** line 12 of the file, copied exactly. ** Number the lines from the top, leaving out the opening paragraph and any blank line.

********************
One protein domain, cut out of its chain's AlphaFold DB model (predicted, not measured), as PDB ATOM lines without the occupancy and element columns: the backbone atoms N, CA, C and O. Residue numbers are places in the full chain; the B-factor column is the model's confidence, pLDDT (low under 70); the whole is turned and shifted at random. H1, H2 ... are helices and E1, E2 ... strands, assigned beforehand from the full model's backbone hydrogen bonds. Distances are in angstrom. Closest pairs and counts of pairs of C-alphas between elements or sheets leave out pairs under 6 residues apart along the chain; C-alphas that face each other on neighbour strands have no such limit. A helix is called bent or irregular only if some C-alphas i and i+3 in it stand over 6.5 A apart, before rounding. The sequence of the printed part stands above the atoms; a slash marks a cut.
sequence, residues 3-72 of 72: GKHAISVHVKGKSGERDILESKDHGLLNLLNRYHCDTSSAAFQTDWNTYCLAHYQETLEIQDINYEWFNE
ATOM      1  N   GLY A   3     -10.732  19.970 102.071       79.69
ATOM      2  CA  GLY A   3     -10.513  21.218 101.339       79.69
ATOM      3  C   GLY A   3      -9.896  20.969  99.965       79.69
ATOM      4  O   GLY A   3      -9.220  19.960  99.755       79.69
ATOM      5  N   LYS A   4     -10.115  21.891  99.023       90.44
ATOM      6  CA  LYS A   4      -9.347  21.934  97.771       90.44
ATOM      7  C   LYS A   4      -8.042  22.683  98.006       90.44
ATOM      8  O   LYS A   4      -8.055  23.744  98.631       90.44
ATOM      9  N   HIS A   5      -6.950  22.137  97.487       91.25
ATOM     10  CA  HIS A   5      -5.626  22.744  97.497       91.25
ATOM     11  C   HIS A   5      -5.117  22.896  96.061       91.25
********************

ATOM     11  C   HIS A   5      -5.117  22.896  96.061       91.25